Each month, downtown businesses open their doors to local artists and musicians as a way to celebrate the creativity of the community as part of the Emporia First Fridays Art Walk.

Founded by Kaila Mock and Joel Smith three years ago with a handful of artists and businesses on board, the event has blossomed to include artists and musicians from surrounding communities and an ever-growing list of businesses wishing to host them.

Mock said she and Smith had been talking about doing an art walk event for several years, but the timing never seemed to be right. Then, in Nov. 2016, things started falling into place.

“When we got this started, we had a few businesses that were already letting artists put up their work, like Mulready’s and Gravel City Roasters,” she said. “I had just put up the veterans’ art show at the Emporia Arts Center and Joel and I had done a lot of work when Maud’s Tattoo Company rebranded from Big Tobacco’s House of Ink. All of these things lined up perfectly on the first Friday of the month.”

The inaugural First Friday started with just five downtown businesses playing host to the arts. It took a little more legwork to recruit artists and businesses, but as the event became a monthly staple and developed a following, people started coming to them.

“It’s kind of got to be like that now, because it’s such a time-consuming deal,” Smith said. “We have people come to us and then we try to find the best way to showcase them. You know, people are coming from out-of-town and spending money at First Fridays. It’s pretty cool.”

Mock, who is the education coordinator at the Emporia Arts Center, spends close to 40 hours per week outside of her full-time job preparing for each First Friday event. It’s not simply a matter of placing an artist into a host venue at random, she said.

“We really look at what they have and what they are showing,” she said. “If someone has smaller jewelry, we’ll put them at Sweet Granada, because they have limited space. A lot of businesses have been really open to having different types of artists and displays in their stores.”

The types of work showcased over the years have ranged from photography, painting and sculpture to open-mic poetry nights and live demonstrations of engraving and more. With a downtown district that has undergone a transformation over the better part of the last decade, Smith said the timing was right for an event like First Friday to come onto the scene.

“We’re in a special time and place, I think, and a special location where all of these businesses downtown and all of the business owners have all had to band together to make this work,” he said. “It’s been really successful, and that whole mindset of, ‘Let’s support each other instead of tearing each other down,’ is, I think, pretty unique to Emporia.”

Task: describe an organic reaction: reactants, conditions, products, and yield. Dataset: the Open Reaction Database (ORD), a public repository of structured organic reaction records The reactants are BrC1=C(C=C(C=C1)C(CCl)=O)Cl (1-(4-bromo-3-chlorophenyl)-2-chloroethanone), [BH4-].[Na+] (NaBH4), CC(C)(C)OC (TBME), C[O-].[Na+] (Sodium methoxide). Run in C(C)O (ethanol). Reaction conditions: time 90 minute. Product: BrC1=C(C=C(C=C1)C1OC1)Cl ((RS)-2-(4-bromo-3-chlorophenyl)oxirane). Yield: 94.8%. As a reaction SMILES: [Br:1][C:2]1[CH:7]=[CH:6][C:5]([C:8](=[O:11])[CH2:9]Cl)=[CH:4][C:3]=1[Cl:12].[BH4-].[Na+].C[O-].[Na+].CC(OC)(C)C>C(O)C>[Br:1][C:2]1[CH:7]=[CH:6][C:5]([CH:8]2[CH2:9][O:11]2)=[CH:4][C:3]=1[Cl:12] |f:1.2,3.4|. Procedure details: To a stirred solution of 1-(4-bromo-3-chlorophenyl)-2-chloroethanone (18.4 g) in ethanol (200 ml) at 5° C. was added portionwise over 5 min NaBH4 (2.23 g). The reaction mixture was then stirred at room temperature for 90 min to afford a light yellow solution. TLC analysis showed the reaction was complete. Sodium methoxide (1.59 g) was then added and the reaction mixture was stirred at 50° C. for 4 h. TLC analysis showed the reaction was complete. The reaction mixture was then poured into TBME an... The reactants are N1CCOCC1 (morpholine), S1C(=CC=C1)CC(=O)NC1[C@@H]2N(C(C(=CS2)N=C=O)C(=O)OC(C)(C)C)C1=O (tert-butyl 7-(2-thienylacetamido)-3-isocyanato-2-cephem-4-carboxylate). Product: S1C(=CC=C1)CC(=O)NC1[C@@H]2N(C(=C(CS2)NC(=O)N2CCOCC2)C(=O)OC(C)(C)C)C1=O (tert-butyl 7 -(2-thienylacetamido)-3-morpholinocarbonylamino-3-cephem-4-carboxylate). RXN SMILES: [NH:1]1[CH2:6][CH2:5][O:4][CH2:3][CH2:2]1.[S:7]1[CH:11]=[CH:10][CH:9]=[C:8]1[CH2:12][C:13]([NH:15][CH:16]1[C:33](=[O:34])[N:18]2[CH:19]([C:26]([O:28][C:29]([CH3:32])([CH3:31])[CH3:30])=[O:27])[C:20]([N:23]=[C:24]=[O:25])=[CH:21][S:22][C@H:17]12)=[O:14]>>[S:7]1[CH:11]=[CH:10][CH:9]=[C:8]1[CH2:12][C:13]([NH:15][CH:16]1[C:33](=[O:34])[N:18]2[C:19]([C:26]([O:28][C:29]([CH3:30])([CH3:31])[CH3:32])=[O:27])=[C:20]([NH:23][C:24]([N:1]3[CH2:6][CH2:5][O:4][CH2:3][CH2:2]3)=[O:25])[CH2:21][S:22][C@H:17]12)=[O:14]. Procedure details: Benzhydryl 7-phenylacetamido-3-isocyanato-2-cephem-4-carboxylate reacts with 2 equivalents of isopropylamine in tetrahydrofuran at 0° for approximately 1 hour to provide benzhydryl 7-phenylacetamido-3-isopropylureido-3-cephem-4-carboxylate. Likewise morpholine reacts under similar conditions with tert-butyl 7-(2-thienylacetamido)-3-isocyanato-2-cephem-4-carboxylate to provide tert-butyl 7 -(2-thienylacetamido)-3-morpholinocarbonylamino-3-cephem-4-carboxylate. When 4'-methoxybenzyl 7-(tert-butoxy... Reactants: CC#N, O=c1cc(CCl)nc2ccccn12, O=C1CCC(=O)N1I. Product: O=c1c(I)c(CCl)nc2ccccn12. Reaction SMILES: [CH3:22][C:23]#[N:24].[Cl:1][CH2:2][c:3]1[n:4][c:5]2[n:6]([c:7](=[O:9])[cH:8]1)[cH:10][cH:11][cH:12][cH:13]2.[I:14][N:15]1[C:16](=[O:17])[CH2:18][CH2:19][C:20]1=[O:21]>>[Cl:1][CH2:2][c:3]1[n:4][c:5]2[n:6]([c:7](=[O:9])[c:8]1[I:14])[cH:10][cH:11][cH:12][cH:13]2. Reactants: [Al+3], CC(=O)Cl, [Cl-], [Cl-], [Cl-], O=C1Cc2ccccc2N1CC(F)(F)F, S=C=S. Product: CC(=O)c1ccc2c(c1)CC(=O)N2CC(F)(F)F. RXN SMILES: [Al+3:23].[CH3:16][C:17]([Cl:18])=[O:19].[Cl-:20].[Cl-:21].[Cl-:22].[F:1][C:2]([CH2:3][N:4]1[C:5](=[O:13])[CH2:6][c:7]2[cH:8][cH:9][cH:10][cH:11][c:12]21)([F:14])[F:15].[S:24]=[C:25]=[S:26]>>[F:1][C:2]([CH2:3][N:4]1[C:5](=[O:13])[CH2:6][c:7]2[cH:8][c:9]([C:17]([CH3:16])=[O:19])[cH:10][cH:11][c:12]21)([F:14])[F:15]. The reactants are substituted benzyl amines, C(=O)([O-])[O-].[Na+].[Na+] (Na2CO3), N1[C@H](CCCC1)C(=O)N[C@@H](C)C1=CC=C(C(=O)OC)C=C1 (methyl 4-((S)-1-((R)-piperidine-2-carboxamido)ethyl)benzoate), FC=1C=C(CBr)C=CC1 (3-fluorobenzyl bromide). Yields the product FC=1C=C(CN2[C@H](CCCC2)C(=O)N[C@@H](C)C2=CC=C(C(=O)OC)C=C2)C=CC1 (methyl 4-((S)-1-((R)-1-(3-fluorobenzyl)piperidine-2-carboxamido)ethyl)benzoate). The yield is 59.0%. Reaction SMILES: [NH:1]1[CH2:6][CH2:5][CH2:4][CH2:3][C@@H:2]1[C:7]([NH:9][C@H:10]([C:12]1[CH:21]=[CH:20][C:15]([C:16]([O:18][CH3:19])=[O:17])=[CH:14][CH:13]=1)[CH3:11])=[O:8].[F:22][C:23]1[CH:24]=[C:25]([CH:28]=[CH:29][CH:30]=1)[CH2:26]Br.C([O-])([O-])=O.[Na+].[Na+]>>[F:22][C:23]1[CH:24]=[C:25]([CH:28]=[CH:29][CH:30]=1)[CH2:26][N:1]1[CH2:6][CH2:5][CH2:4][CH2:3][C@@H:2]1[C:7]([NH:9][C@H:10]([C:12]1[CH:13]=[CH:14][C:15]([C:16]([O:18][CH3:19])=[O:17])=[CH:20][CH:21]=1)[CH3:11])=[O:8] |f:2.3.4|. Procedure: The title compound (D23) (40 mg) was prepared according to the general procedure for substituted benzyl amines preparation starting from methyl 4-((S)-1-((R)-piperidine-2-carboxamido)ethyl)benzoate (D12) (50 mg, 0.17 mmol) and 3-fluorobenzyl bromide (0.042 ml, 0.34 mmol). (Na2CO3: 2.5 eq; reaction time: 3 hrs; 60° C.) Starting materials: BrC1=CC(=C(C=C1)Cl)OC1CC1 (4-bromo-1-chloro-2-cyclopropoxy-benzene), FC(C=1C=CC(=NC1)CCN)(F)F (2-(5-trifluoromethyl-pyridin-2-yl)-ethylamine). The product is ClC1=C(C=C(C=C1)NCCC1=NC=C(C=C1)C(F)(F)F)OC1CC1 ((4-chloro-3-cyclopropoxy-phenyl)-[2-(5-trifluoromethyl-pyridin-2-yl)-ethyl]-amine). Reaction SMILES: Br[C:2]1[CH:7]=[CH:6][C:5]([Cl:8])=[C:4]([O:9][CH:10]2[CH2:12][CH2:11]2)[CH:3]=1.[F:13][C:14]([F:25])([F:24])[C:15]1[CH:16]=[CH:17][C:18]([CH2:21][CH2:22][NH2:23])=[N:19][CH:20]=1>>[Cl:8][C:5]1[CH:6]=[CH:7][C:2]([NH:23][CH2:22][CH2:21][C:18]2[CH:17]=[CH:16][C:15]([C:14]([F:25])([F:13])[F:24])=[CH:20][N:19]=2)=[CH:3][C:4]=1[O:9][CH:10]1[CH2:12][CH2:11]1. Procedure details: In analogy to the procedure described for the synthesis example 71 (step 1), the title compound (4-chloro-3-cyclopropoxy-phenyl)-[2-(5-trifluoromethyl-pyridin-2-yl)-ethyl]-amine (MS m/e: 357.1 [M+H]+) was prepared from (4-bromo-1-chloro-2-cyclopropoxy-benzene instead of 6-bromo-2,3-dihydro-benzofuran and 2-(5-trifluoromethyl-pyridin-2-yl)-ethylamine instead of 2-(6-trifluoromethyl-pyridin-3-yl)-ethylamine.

Smith said as the event has grown over the years, he and Mock have come up with different ways to support the artists who show their work.

“What we really want to see is — we want to focus on helping artists present their work,” he said. “One of the biggest things we see as a hinderance to a younger artist or a newer artist — a lot of the times it’s a new retiree that’s just getting their chops up and ready to show — but they don’t really know how to go about displaying it or selling it or what to do there. We would like to facilitate that a little bit more. We would like to be able to help somebody get out there a little bit more.”

Artists can rent or purchase frames from Emporia First Friday to display their work for a minimal cost. Mock has been helping with presentation, such as trimming and matting. While businesses pay a fee to serve as a host venue, artists are never charged a fee unless they rent or purchase frames to display photographs or paintings. The goal is to help artists develop a professional presence and learn how to market themselves.

“Frames are expensive, so we use economical frames and rent those out,” Smith said. “We want to really focus on the economic side of the art world. I think that’s sometimes a really difficult thing for us creative types to really balance. While I don’t know that we’re going to be a ‘how-to’ art business place, we would like to help facilitate and help somebody have the nuts and bolts they might need.”

Mock said it’s about sharing knowledge.

“We’ve seen what works and what doesn’t work,” she said. “We want to share that knowledge to help people grow.”

And as local artists grow, so will Emporia First Fridays.

Mock said there are exciting things on the horizon for the event, including partnerships with Kansas Free For Arts for the 2020 Halfway to Everywhere Festival.

“We’re just really excited for what we have coming up,” she said.

The next Emporia First Friday Art Walk is 5 - 9 p.m. Friday in downtown Emporia. A complete list of venues can be found at emporiafirstfriday.com.

(1) comment


So proud of these two for opening up this amazing community of artists and sharing them with the whole town. It's a tough job, but they do it so effortlessly. Big thanks to them and the businesses involved in First Friday for showing off the beautiful artwork that is created in this awesome town, and the amazing people who make it.

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